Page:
Affordability of school uniform in Scotland

Research has found that almost 20% of secondary schools in Scotland specified an exclusive supplier for school uniform, thus increasing costs for families.

In Scotland there is currently no national guidance on school uniform and dress code policy unlike Wales which has statutory guidance and England and Northern Ireland which have non-statutory guidance. The UK Government is supporting a Private Members Bill which intends to ban schools from using an exclusive supplier for uniform.

The research also found that few secondary schools in Scotland address equalities or human rights considerations in their uniform policy and schools do not appear to actively engage pupils in decision-making about uniform policy on a regular basis. These findings have various implications for meeting statutory obligations under UK law, as well as implications for the Scottish Government’s proposed incorporation of the United Nations Convention on the Rights of the Child into Scots law.

The research was carried out by Dr Rachel Shanks, Senior Lecturer at University of Aberdeen, and CLD Standards Council Registered member.

You can read the policy briefing PDF on the Aberdeen University site.

There is also a free online event ‘Making School Uniform Affordable’ on Thursday 26th November 10-11am with Sara Spencer of Child Poverty Action Group Scotland and a Member of the Scottish Youth Parliament. You can sign up to attend at the Explorathon website.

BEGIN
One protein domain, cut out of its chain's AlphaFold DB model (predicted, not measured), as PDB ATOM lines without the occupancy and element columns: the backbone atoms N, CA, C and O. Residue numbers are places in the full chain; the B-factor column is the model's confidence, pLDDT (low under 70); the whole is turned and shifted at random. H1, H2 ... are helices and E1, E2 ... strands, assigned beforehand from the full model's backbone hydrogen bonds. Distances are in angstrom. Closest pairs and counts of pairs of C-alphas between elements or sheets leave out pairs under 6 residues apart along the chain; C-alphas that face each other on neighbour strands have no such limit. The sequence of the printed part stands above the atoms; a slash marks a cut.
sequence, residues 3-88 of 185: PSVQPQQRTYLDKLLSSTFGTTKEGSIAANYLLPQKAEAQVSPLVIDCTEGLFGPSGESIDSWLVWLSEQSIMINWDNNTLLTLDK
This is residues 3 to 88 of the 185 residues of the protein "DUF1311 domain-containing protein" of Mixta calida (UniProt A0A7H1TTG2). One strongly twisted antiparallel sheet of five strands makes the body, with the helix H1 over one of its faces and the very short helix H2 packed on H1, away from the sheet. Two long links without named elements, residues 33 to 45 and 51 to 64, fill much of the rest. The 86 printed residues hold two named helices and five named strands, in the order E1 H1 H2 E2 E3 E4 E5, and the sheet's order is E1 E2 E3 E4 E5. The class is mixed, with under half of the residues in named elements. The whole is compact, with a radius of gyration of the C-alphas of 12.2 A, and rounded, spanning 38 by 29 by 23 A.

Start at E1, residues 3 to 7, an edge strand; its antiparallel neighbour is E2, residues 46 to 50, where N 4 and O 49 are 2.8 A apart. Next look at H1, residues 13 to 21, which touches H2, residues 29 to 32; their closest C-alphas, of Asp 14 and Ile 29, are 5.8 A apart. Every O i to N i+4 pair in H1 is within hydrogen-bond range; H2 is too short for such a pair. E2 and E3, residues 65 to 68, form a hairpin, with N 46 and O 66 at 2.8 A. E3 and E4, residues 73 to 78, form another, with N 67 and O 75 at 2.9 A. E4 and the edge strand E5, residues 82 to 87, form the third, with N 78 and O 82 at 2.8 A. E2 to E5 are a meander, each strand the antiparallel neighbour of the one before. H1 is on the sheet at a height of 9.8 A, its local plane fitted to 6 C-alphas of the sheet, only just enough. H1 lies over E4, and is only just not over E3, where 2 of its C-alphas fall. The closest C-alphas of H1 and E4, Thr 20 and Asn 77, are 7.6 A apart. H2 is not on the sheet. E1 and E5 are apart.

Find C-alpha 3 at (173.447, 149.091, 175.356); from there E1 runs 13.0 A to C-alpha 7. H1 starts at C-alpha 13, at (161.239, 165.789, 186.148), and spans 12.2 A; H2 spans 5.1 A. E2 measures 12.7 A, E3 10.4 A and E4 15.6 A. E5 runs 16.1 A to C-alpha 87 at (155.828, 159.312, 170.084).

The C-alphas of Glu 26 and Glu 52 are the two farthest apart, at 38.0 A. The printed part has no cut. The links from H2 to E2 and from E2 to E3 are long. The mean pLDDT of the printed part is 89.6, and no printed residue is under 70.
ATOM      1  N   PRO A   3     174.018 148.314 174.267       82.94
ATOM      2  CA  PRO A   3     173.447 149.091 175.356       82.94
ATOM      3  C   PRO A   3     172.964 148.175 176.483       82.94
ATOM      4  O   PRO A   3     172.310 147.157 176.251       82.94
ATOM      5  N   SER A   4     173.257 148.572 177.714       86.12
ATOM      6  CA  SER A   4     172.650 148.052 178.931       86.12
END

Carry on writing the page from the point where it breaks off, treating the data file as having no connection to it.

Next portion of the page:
Carnegie UK Report – ‘Accelerating Digital: Learning from a digital inclusion accelerator programme’

Eliminating digital exclusion is not a new challenge and the ways that organisations tackle the issue continue to evolve and refine. As a result, policy makers and funders also need to continually review how they support organisations to deliver the best outcomes to improve wellbeing, sustainably and efficiently.

In 2018, Carnegie UK launched the #NotWithoutMe Accelerator, a development programme to create opportunities for different types of organisations to explore, experiment with and learn more about delivering digital inclusion support, specifically with young people.

They have now published ‘Accelerating Digital: Learning from a digital inclusion accelerator programme’ to explore the relative merits and considerations of the approach, particularly for the third sector. This evaluation has been undertaken by Revealing Reality and is intended to act as a resource for individuals or organisations with an interest in development and capability building in their sector.

This reflective research explores various aspects of the programme design, factors around individual and organisational participation and provides 10 summary considerations. This report is intended to strengthen the evidence base for further capacity building interventions, and with a focus on digital, but also to inform practitioners about this, still relatively novel type of support.

You can read the report on the Carnegie Trust website and follow the hashtag #NotWithoutMe on Twitter to join the conversation.